Marijuana Found in Breast Milk 6 Days After Use
Node Smith, ND
With the increase in legalization of marijuana, both medically and recreationally, more and more pregnant and breastfeeding women are reporting its use. Though, the general recommendation from organizations like the American Academy of Pediatrics is to warn against the use of marijuana for pregnant and breastfeeding mothers, there is a lack of evidence supporting the neurodevelopment concerns to the infant as a result of exposure to marijuana.
Recent study looked at how marijuana constituents get into breast milk & how long it stays there
A recent study looked at how marijuana constituents actually get into breast milk, and how long they stay there. The research was conducted at University of California San Diego School of Medicine and published in Pediatrics.
Study consisted of 54 breast milk samples from 50 mothers
Fifty-four breast milk samples from 50 mothers who use marijuana either daily, weekly, or occasionally were taken. The route of administration being studied was inhalation. The primary constituent being analyzed was Tetrahydrocannabinol (THC). THC was detected in 63 percent of breast milk samples for up to 6 days after the last time marijuana was used.
Christina Chambers, PhD, MPH, principal investigator of the study, professor in the Department of Pediatrics at UC San Diego School of Medicine and director of clinical research at Rady Children’s Hospital-San Diego comments that “pediatricians are often put into a challenging situation when a breastfeeding mother asks about the safety of marijuana use. We don’t have strong, published data to support advising against use of marijuana while breastfeeding, and if women feel they have to choose, we run the risk of them deciding to stop breastfeeding; something we know is hugely beneficial for both mom and baby,”
Early breastfeeding is associated with many a reduced health risk
The World Health Organization recommends exclusive breastfeeding for up to 6 months. Early breastfeeding is associated with a reduced risk of obesity, asthma and sudden infant death syndrome and with improved immune health and performance on intelligence tests. In mothers, breastfeeding has been associated with lower risks for breast and uterine cancer and type 2 diabetes.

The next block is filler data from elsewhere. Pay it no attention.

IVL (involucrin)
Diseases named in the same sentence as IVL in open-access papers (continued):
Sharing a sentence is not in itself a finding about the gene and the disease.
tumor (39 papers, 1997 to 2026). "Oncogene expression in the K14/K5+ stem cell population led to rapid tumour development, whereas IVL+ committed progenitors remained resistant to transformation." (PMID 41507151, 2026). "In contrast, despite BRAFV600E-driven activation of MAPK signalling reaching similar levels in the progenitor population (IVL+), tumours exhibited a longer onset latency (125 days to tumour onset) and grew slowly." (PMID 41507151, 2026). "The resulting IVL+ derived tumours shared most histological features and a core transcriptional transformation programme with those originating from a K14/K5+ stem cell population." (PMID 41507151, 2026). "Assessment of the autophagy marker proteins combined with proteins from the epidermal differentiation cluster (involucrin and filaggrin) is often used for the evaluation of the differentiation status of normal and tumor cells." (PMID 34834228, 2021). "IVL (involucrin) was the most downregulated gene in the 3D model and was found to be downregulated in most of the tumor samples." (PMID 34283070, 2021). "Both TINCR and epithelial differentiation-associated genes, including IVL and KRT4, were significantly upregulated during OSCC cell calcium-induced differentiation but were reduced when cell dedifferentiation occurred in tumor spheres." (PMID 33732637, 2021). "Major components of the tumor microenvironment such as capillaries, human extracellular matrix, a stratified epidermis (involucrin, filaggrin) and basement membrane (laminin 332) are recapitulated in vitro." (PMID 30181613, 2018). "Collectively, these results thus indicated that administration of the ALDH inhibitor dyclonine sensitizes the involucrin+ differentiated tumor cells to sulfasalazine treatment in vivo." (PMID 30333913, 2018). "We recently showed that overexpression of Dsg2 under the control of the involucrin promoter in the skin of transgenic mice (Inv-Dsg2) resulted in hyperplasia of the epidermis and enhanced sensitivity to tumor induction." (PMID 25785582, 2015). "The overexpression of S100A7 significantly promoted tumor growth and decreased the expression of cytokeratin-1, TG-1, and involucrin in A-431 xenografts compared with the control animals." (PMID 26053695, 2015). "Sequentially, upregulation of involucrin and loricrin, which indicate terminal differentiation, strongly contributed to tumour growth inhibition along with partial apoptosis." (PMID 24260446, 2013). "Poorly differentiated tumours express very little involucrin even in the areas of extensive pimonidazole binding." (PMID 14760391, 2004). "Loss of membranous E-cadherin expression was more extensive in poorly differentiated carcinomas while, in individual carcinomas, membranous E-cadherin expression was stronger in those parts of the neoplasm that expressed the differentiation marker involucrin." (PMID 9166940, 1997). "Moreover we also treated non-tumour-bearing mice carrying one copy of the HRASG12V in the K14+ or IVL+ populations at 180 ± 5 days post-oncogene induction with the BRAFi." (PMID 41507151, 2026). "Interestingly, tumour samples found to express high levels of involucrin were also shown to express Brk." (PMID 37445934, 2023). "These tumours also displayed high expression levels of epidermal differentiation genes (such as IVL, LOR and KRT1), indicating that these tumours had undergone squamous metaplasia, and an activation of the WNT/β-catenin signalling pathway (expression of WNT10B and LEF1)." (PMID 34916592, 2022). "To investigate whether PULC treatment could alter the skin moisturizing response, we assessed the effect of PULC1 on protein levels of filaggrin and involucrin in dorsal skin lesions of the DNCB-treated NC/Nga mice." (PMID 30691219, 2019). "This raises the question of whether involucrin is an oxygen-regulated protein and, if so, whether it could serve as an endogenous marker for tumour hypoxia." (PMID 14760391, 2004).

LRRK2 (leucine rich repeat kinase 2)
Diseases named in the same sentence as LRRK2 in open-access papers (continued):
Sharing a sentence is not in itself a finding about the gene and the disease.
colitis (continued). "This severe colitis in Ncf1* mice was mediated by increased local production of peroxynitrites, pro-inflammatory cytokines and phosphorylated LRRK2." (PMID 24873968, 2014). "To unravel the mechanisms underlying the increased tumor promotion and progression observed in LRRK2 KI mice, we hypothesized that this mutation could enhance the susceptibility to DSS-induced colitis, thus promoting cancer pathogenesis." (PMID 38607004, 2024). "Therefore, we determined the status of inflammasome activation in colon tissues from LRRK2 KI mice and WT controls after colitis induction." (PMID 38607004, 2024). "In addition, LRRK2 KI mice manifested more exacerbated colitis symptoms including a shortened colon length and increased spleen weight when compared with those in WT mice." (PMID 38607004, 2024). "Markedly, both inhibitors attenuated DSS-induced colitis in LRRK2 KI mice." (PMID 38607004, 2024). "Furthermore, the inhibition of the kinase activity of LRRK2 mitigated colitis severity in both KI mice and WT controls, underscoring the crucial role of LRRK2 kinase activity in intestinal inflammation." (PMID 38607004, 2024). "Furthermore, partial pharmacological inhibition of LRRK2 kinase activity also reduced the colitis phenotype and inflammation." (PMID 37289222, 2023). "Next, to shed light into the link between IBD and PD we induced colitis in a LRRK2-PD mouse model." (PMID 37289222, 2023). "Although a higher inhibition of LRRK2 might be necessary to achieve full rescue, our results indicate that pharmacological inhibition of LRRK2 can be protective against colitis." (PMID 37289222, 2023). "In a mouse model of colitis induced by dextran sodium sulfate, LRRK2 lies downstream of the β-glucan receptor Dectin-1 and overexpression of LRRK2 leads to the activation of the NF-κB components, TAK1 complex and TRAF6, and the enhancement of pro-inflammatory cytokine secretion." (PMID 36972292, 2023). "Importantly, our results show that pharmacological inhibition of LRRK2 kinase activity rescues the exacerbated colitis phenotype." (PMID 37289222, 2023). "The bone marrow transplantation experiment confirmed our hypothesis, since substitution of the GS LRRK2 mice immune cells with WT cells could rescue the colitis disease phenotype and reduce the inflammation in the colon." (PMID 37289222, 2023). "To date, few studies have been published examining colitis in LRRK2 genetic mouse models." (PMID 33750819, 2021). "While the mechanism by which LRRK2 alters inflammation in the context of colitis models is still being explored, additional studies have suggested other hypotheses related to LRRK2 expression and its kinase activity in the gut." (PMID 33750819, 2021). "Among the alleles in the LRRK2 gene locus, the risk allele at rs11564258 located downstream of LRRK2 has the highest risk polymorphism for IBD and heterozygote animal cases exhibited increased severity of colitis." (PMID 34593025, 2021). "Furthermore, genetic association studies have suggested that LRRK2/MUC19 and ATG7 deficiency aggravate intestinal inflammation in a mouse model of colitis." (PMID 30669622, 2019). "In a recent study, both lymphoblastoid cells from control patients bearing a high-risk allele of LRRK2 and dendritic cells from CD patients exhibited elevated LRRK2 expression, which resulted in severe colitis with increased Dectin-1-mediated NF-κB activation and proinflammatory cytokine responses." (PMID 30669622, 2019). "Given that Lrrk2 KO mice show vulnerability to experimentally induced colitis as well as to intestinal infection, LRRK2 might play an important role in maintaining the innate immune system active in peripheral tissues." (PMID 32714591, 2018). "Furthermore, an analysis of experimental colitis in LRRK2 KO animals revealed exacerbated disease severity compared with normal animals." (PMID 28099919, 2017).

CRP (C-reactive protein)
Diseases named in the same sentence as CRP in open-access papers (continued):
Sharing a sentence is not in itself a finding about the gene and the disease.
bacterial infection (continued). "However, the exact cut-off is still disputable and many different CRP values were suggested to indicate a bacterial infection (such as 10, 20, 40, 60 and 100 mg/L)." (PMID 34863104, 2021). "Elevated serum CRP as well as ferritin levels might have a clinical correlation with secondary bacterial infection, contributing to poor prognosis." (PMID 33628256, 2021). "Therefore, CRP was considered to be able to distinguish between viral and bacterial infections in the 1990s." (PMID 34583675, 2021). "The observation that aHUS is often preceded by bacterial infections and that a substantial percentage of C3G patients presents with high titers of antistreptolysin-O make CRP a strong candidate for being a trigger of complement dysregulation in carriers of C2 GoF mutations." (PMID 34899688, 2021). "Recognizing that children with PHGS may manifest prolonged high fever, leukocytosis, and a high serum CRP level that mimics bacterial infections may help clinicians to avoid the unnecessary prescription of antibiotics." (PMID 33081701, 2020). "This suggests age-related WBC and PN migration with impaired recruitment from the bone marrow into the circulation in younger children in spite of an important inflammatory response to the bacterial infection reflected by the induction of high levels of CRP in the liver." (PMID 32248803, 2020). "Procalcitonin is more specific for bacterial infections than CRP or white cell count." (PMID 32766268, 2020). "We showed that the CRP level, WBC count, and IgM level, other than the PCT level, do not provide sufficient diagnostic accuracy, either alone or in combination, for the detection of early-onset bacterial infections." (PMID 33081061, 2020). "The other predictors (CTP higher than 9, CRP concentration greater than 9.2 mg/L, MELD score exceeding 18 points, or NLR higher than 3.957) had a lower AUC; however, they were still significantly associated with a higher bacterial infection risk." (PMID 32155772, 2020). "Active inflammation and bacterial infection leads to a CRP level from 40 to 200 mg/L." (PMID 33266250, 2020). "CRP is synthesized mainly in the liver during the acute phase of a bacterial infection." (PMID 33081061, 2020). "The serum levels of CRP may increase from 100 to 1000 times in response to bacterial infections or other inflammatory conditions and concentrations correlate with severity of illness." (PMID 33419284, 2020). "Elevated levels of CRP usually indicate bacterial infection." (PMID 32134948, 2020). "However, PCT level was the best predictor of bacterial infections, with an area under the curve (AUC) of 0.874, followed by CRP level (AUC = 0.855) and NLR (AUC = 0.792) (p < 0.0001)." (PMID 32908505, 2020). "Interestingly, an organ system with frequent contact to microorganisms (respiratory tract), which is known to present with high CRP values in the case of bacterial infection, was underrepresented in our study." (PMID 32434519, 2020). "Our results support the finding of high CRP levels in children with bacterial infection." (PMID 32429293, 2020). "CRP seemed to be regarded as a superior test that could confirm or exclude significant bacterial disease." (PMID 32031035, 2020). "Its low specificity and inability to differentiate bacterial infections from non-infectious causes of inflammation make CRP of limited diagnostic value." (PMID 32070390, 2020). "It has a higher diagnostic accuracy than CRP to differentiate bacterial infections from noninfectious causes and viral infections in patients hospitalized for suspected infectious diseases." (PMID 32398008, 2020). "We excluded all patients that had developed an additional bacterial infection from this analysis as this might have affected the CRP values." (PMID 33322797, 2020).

THC binds to fatty acid molecules
Marijuana’s active constituents, cannabinoids – such as THC – bind to fatty acid molecules. Since breast milk is so high in fat, it is no surprise that the cannabinoids are found in this fluid. The effects of this on nursing babies is simply not known. However, the researchers did comment that the amount of THC that the infant could potentially ingest is relatively low.
Node Smith, ND, is a naturopathic physician in Portland, OR and associate editor for NDNR. He has been instrumental in maintaining a firm connection to the philosophy and heritage of naturopathic medicine among the next generation of docs. He helped found the first multi-generational experiential retreat, which brings elders, alumni, and students together for a weekend camp-out where naturopathic medicine and medical philosophy are experienced in nature. Four years ago he helped found the non-profit, Association for Naturopathic ReVitalization (ANR), for which he serves as the board chairman. ANR has a mission to inspire health practitioners to embody the naturopathic principles through experiential education. Node also has a firm belief that the next era of naturopathic medicine will see a resurgence of in-patient facilities which use fasting, earthing, hydrotherapy and homeopathy to bring people back from chronic diseases of modern living; he is involved in numerous conversations and projects to bring about this vision.